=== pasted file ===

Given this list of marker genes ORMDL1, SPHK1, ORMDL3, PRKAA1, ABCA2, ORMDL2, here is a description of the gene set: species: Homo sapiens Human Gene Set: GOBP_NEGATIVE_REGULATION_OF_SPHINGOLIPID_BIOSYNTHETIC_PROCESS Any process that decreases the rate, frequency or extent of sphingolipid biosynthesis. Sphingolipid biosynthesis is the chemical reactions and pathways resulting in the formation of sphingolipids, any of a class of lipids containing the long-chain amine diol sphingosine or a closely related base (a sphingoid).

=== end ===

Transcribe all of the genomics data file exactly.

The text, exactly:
Given this list of marker genes ORMDL1, SPHK1, ORMDL3, PRKAA1, ABCA2, ORMDL2, here is a description of the gene set: species: Homo sapiens Human Gene Set: GOBP_NEGATIVE_REGULATION_OF_SPHINGOLIPID_BIOSYNTHETIC_PROCESS Any process that decreases the rate, frequency or extent of sphingolipid biosynthesis. Sphingolipid biosynthesis is the chemical reactions and pathways resulting in the formation of sphingolipids, any of a class of lipids containing the long-chain amine diol sphingosine or a closely related base (a sphingoid).